2. Recommends that negotiations for opening markets be simultaneously pursued along North-North, South-South and South-North lines;

  3. Recognises the strategic importance of the cotton industry in development and poverty reduction in many countries, particularly the least developed ones, while stressing that changes negotiated in the area of agriculture should be non-sectoral;

  4. Supports the sectoral initiatives on cotton, referred to in the document presented to the Fifth WTO Ministerial Conference by its Chairman, Mr. L. Derbez;

  5. Urges the European Union, the United States of America and China to remove their cotton subsidies and calls on the Common Fund for Commodities (CFC) to put forward proposals in support of the Cotton Initiative of the governments and parliaments of Mali, Benin, Burkina Faso and Chad, which are aimed at the progressive elimination of all cotton subsidies and the establishment of a compensation mechanism to support the cotton sector in the least developed countries;

  6. Requests that the search for a solution to the problems of the African cotton sector be considered a priority within the framework of the Doha Development Round;

  7. Calls for radical reduction of all agricultural subsidies that contribute to under-development as well as the reduction of tariffs and non-tariff barriers imposed on imports from developing countries;

  8. Emphasises that the decision of the WTO General Council of 30 August 2003 on the implementation of paragraph 6 of the Doha Declaration on the TRIPS Agreement and Public Health calls for its prompt implementation through the enactment of national legislation by each parliament;

  9. Encourages parliaments to scrutinise the actions of both governments and pharmaceutical companies to ensure implementation of the above-mentioned WTO decision, particularly after 31 December 2004, by which date all countries (except LDCs) are required to have introduced product patents on pharmaceuticals;

  10. Urges WTO and its members to provide technical aid to countries in need and to ensure appropriate application of paragraph 6 of the Doha Declaration on the TRIPS Agreement and Public Health;

  11. Calls for a special fund to be put in place to finance the purchase of equipment for diagnosing and monitoring diseases and to purchase antiretroviral HIV/AIDS medicines and also calls for WTO provisions to be reinforced in order to facilitate exchange, thereby fostering competition in generic products and driving down the price of anti-AIDS drugs;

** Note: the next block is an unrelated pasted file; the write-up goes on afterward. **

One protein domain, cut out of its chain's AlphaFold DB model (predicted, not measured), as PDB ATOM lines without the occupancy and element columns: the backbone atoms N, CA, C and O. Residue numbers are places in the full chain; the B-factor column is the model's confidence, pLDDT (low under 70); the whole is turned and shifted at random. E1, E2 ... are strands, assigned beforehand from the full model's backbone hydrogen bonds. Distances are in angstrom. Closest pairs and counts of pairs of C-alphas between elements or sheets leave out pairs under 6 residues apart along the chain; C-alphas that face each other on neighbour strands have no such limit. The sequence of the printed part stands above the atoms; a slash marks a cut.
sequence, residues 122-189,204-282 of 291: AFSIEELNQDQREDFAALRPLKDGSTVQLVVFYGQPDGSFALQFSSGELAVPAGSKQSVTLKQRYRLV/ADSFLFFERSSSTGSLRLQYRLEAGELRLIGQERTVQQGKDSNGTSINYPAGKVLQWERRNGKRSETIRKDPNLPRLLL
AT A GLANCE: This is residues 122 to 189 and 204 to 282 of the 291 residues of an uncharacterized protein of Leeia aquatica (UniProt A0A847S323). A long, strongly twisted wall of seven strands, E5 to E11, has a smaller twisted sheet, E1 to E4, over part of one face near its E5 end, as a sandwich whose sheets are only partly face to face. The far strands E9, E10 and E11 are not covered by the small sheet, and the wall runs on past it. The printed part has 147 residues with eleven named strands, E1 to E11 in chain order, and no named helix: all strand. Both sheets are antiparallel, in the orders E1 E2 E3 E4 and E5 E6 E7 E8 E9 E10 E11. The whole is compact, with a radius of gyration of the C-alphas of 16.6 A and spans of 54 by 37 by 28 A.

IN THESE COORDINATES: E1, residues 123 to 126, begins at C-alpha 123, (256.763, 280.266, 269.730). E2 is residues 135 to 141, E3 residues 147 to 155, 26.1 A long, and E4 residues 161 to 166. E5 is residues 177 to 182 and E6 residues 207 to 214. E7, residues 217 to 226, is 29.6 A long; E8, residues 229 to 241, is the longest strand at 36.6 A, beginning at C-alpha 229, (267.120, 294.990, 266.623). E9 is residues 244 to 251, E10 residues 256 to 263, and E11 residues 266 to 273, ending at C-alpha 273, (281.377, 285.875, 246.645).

12. Calls upon all parliaments to pass legislation giving effect to the 30 August 2003 decision of the WTO that introduces compulsory licensing for the export of patented medicines for life-threatening diseases to developing countries with no or little manufacturing capacity in the pharmaceutical sector and to the least developed countries, so that they can import such drugs without restrictions;

  13. Further calls upon parliaments to foster government action to ensure that antiretroviral drugs and those preventing mother-to-child HIV transmission are made freely accessible to HIV/AIDS patients, rather than simply to lower the price of such drugs;

  14. Urges the parties concerned to support medical research into medicines suitable for developing countries given that the health problems related to HIV/AIDS cannot be solved through inexpensive medicines alone;

  15. Invites governments to establish national HIV programmes to strengthen the national health system, to take measures against other serious diseases by providing affordably priced essential equipment to facilitate the diagnosis of common diseases, to promote the supply of food of proper nutritional value, and to develop health infrastructure;

  16. Expects that agreements concluded at the various WTO negotiations will contribute significantly to redress imbalances and inequalities within world trade, and that priority will be given to the concerns related to the development of poor countries;

  17. Invites WTO Members to recognise that agriculture has a multifunctional role which includes food safety, land conservation, animal welfare, the preservation of a way of life, revitalisation of rural society and rural employment, and further invites them to take non-trade concerns into account in WTO negotiations, enabling the co-existence of diverse agricultural systems of various countries, in particular in the developing world;

  18. Calls on the IPU Member parliaments to monitor the pursuit by governments of the above-mentioned objectives;

  19. Reiterates the call made in the Parliamentary Declaration from the Cancún meeting, as follows: "Transparency of the WTO should be enhanced by associating parliaments more closely with the activities of the WTO. Moreover, we call on all WTO Members to include members of parliament in their official delegations to future Ministerial Conferences".

* The delegation of China expressed a reservation on operative paragraph 5 in view of the fact that, following its accession to the WTO, China had already removed its cotton subsidies. The delegation of Latvia had a reservation on operative paragraph 7 because it considered necessary to maintain agricultural subsidies in Latvia as a transitional measure for some years to come. The delegations of Morocco and Burkina Faso expressed reservations on operative paragraph 7 on the grounds that they were in favour of total elimination of all subsidies as opposed to radical reduction of agricultural subsidies only. The delegation of Mexico also expressed its reservation on operative paragraph 7 because it believed that subsidies should be removed gradually and that countries should be free to decide how to proceed in this regard.